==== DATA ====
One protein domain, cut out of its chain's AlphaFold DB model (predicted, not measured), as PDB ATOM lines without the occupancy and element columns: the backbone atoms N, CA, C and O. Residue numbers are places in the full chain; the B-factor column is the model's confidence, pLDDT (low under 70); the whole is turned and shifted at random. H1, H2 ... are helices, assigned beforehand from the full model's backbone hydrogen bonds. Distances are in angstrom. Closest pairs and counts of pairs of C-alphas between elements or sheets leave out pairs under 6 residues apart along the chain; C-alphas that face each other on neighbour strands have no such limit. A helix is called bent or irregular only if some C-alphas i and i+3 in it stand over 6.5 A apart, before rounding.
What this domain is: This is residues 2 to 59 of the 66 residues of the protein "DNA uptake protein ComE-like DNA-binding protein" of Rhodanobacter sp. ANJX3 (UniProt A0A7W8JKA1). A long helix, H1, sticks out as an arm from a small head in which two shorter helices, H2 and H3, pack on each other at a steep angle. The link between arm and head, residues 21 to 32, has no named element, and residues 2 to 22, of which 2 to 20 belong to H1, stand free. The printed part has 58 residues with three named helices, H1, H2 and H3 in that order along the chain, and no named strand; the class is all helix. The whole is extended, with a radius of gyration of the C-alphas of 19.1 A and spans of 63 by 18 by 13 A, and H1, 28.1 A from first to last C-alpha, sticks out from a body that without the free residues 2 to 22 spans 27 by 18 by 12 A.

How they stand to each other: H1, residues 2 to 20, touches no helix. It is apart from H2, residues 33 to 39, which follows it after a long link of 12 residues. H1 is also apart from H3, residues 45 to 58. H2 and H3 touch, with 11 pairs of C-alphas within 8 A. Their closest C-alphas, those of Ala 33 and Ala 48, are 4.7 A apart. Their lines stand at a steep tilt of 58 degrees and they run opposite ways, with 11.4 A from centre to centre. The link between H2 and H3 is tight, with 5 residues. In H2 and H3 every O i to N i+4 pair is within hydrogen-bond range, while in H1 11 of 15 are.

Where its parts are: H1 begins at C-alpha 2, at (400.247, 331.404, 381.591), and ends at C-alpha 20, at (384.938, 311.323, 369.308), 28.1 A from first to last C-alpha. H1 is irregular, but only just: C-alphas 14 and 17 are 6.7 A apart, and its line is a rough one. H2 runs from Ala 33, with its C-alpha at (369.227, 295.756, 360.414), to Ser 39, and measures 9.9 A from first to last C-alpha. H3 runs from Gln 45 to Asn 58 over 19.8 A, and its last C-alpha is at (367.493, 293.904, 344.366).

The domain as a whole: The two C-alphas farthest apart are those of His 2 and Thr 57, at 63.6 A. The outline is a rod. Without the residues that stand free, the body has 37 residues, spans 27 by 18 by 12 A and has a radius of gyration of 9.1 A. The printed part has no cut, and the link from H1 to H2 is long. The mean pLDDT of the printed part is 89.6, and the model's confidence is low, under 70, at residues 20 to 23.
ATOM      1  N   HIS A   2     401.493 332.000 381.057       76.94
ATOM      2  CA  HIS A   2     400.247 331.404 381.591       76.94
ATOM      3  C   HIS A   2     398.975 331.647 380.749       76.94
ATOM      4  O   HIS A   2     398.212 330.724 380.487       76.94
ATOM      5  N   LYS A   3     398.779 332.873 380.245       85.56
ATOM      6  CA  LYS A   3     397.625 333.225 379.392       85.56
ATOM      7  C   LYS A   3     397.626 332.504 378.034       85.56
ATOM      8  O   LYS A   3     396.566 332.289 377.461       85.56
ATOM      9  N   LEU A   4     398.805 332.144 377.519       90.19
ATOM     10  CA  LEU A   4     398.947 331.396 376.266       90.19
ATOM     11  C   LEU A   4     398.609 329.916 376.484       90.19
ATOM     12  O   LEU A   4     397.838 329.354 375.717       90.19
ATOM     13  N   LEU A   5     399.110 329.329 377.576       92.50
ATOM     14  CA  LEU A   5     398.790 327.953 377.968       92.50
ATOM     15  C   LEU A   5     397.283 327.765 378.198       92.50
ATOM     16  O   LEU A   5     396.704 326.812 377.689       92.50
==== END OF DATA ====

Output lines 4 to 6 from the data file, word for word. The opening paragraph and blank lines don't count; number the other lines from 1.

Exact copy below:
The domain as a whole: The two C-alphas farthest apart are those of His 2 and Thr 57, at 63.6 A. The outline is a rod. Without the residues that stand free, the body has 37 residues, spans 27 by 18 by 12 A and has a radius of gyration of 9.1 A. The printed part has no cut, and the link from H1 to H2 is long. The mean pLDDT of the printed part is 89.6, and the model's confidence is low, under 70, at residues 20 to 23.
ATOM      1  N   HIS A   2     401.493 332.000 381.057       76.94
ATOM      2  CA  HIS A   2     400.247 331.404 381.591       76.94